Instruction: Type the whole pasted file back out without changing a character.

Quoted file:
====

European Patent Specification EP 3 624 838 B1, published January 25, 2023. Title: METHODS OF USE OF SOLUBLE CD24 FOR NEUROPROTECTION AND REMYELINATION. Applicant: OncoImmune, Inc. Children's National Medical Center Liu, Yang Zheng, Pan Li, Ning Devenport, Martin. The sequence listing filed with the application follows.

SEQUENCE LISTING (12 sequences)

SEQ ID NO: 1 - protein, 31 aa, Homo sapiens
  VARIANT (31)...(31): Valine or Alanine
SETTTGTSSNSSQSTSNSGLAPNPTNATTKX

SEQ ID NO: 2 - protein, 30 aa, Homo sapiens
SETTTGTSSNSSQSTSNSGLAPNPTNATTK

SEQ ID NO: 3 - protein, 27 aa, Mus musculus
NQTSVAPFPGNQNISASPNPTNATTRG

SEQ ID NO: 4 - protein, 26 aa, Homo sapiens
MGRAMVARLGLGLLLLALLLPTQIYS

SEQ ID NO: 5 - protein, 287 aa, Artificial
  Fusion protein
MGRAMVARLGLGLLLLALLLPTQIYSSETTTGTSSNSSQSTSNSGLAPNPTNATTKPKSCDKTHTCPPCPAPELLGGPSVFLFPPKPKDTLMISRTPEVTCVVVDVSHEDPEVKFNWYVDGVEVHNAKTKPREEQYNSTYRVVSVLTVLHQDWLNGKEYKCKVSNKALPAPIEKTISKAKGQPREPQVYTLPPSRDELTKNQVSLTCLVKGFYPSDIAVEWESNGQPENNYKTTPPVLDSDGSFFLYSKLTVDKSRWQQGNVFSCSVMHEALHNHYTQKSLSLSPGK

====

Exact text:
European Patent Specification EP 3 624 838 B1, published January 25, 2023. Title: METHODS OF USE OF SOLUBLE CD24 FOR NEUROPROTECTION AND REMYELINATION. Applicant: OncoImmune, Inc. Children's National Medical Center Liu, Yang Zheng, Pan Li, Ning Devenport, Martin. The sequence listing filed with the application follows.

SEQUENCE LISTING (12 sequences)

SEQ ID NO: 1 - protein, 31 aa, Homo sapiens
  VARIANT (31)...(31): Valine or Alanine
SETTTGTSSNSSQSTSNSGLAPNPTNATTKX

SEQ ID NO: 2 - protein, 30 aa, Homo sapiens
SETTTGTSSNSSQSTSNSGLAPNPTNATTK

SEQ ID NO: 3 - protein, 27 aa, Mus musculus
NQTSVAPFPGNQNISASPNPTNATTRG

SEQ ID NO: 4 - protein, 26 aa, Homo sapiens
MGRAMVARLGLGLLLLALLLPTQIYS

SEQ ID NO: 5 - protein, 287 aa, Artificial
  Fusion protein
MGRAMVARLGLGLLLLALLLPTQIYSSETTTGTSSNSSQSTSNSGLAPNPTNATTKPKSCDKTHTCPPCPAPELLGGPSVFLFPPKPKDTLMISRTPEVTCVVVDVSHEDPEVKFNWYVDGVEVHNAKTKPREEQYNSTYRVVSVLTVLHQDWLNGKEYKCKVSNKALPAPIEKTISKAKGQPREPQVYTLPPSRDELTKNQVSLTCLVKGFYPSDIAVEWESNGQPENNYKTTPPVLDSDGSFFLYSKLTVDKSRWQQGNVFSCSVMHEALHNHYTQKSLSLSPGK